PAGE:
If you read my previous post then you know that I LOVE to workout. Exercise is my hobby, stress reliever, bonding experience, personal achievement jam. Knowing my proclivity for activity I wanted to be hyper sensitive to my body and give it time to heal. With that in mind I didn’t attempt anything beyond walking in the first 6 weeks postpartum.
Even though I didn’t “workout” until 6 weeks after Gemma was born, I was surprised that normal day-to-day activity were harder than I expected. To be honest, I still a tinge of embarrassment or shame that I wasn’t super energetic and out and about sooner. I know that’s a totally invalid feeling, but maybe it will help some other mamas to know I felt that way. Sometimes I’d see InstaMoms living it up all smiley and normal 1,2,3,4 weeks postpartum and I just didn’t think I was measuring up.
When I hit 6 weeks postpartum I felt like I had followed the rules and I was ready to give running a try. I did a 4 mile walk-jog-walk at 6 weeks and 1 day. While I was out I watched the seconds tick away on my walk minute getting antsy to run again. 30 seconds into running I felt the urge to pee. “Dang it,” I thought, “I just went before leaving!” Then I felt like Sanka in the back of the bobsled when Derise tells him he can finally pee and Sanka says, “too late…” My efforts to make it stop were paltry. Sorry, not sorry for the overshare. Beware your pelvic floor when you get back out there.
For the next couple of weeks I went on walks, walk-jog-walks, and then a few runs. More than once I had to stop and nurse Gemma mid run. More than once I had to stop and do a few squats to realign my pelvic floor. More than once I had to stop at the nearest bathroom. More than once I felt guilty about pushing my baby in the stroller instead of holding her.
I asked some moms how to know when your body was ready run again. A general consensus was to “listen to your body!” but I also got some great advice about being aware of your pelvic floor and never pushing it too far. Until you have a baby you won’t know this feeling, but if you feel like your insides could follow the same path the baby did, then you’re not ready. Moms also told me I probably wouldn’t be able to get back to regular running until 16 weeks. 16 weeks!? That felt sooo far away.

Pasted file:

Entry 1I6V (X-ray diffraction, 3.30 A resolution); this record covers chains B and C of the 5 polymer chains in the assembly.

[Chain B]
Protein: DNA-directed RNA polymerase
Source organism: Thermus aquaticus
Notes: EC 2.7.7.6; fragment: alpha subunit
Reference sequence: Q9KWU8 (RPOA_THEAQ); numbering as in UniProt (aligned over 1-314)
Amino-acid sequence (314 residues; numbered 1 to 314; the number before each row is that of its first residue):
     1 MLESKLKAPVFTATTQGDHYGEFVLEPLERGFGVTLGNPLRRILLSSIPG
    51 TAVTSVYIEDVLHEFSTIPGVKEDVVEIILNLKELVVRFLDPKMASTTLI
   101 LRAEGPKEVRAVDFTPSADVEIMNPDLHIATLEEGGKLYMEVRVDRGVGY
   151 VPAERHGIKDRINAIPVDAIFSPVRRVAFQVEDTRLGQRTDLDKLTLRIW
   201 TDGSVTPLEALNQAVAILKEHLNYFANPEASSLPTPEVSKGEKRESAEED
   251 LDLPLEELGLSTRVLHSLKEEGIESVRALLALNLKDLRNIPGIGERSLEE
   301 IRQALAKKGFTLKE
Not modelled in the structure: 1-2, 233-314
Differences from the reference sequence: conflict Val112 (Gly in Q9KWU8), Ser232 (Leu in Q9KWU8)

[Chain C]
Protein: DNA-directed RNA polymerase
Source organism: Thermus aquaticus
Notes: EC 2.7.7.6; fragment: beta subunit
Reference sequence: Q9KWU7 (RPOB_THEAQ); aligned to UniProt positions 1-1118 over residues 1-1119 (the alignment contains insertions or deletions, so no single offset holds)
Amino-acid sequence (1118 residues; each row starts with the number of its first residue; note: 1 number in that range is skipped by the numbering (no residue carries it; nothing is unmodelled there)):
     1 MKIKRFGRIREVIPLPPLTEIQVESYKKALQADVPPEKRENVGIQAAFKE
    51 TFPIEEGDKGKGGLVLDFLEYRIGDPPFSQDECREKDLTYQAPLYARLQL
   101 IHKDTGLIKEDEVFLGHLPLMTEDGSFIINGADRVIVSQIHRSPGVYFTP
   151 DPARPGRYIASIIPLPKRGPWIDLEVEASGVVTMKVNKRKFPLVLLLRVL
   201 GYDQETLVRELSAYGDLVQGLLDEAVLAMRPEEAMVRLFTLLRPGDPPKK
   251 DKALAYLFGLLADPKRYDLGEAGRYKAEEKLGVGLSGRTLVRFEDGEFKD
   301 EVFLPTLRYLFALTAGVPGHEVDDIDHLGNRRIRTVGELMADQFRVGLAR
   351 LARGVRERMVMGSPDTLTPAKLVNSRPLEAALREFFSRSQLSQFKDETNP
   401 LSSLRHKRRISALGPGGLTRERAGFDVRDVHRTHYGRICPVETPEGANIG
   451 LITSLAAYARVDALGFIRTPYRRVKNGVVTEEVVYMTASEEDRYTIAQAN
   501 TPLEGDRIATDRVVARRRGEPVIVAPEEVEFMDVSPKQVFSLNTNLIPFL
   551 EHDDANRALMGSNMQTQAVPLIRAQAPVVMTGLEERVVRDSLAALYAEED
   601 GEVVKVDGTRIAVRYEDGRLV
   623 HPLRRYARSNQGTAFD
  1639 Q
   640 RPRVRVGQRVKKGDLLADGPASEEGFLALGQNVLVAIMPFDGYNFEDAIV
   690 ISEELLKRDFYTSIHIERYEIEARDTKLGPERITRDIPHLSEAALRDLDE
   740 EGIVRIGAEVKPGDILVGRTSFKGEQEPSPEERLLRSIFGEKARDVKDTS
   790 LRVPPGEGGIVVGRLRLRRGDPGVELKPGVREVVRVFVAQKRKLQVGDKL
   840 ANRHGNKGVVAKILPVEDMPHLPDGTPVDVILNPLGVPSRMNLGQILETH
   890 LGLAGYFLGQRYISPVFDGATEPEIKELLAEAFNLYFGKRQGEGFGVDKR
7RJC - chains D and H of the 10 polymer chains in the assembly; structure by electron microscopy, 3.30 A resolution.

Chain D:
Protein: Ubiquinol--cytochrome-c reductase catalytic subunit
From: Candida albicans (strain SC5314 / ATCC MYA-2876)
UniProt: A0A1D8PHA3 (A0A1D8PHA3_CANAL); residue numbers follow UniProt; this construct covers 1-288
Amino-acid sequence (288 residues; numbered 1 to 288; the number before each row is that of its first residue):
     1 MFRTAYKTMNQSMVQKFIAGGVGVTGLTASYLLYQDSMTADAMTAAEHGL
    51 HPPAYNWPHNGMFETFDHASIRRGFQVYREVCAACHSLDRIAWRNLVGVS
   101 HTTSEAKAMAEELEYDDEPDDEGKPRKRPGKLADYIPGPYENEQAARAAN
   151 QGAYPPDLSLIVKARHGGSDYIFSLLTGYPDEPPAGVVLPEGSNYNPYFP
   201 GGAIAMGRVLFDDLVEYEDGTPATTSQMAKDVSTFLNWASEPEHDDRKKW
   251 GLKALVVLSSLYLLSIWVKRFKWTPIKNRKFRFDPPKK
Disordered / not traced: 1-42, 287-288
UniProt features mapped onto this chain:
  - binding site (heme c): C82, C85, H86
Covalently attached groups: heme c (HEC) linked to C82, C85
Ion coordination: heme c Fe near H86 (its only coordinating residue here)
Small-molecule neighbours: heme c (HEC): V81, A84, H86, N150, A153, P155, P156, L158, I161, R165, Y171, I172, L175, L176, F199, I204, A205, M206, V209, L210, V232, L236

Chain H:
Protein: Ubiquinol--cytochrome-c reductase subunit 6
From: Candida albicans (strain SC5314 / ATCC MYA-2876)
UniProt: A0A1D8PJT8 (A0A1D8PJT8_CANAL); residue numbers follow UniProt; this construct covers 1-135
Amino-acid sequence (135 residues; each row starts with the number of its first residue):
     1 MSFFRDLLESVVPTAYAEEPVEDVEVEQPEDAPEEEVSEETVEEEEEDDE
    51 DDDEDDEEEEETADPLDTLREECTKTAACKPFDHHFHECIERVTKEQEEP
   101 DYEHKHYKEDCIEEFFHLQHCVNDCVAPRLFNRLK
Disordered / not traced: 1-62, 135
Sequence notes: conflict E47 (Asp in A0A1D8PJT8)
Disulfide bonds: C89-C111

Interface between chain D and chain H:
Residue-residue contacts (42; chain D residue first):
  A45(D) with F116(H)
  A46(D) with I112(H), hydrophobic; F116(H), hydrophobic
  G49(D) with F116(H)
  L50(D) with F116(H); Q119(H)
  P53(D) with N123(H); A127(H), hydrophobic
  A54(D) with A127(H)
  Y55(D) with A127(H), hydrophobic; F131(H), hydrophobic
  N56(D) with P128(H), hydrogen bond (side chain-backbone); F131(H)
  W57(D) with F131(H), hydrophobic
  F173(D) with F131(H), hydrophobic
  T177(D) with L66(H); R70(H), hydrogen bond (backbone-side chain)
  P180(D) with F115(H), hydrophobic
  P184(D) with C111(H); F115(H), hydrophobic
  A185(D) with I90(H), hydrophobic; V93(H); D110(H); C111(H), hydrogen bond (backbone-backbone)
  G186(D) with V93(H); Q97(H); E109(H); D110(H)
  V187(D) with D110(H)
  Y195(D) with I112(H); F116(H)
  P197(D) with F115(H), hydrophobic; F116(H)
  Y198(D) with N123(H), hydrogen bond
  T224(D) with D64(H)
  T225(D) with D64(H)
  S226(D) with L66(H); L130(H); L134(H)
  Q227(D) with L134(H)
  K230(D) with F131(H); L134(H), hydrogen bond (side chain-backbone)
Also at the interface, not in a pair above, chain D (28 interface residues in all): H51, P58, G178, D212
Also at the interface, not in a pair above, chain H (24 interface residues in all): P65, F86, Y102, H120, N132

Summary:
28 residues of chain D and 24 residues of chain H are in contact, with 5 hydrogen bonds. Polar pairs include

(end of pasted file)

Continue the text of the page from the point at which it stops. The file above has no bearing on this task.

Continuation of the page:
At around 12 or 13 weeks I texted my pre-pregnancy run buddy. Gemma was sleeping through the night, and I felt like it was time to get back to being me. Our first run was like magic. The stars aligned. Gemma woke up just in time to eat and go back to bed. I was able to keep up. I got home and Gemma was still asleep. I stretched outside while the sun came up and felt like Ariel again.
It had been almost exactly a year since I got pregnant. For a whole year my body was dedicated to this new baby and I was desperate to feel like myself again. I thought that after giving birth I’d be a caregiver, but I’d get my body back. Surprise! Getting to that point takes a long time! My boobs were leaking all the time, my pelvic floor was weak (see above), trying on my old clothes was depressing, and the feeling of always being tired that I’d known too well in college came back into my life like a crazy ex-girlfriend/stalker (the sleeping get’s better).
Turning to exercise to feel like myself again was natural, but I discovered it wasn’t as straight forward as going on a few runs at my old pace. I am 22 weeks into the mom thing and here’s what I’ve learned. I might have a workout here and there that feels like it’s just about me again, but “me moments” aren’t the same as they use to be. I realized that I am never going to get back the autonomous, worry free version of my life.
After feeling desperate to get back to myself by running, I signed up for a half marathon 6 weeks out and made running a priority. I ran 3-5 times a week at decent paces often with the stroller. The race came and went and then I didn’t want to run anymore. I was using running to find myself again, but I couldn’t find the old me, because motherhood had changed me.
If I leave Gemma for a workout I am going to wonder how she’s doing. When I get home I am going to check on her before stretching, or I am going to skip stretching altogether because she’s hungry. And the thing is that I don’t just worry about her when I’m away because she’s dependent on me. I realized that as a mother I am dependent on my baby. I don’t know how to put into words what I’m dependent on her for, yet, but I know that feeling is strong. I need her as much as she needs me (or more). I think that’s what makes the change meaningful, and even though it seems obvious that a mother needs her child I didn’t anticipate how strong that feeling would become.
I’ve taken the step over the threshold into mother territory, and I don’t have any regrets. Even though I can’t do what I want when I want to, I love being a mama bird. I didn’t get to this place overnight, and I know there will still be times when I want to be my old self, but there is no turning back, and I am grateful to be on this journey.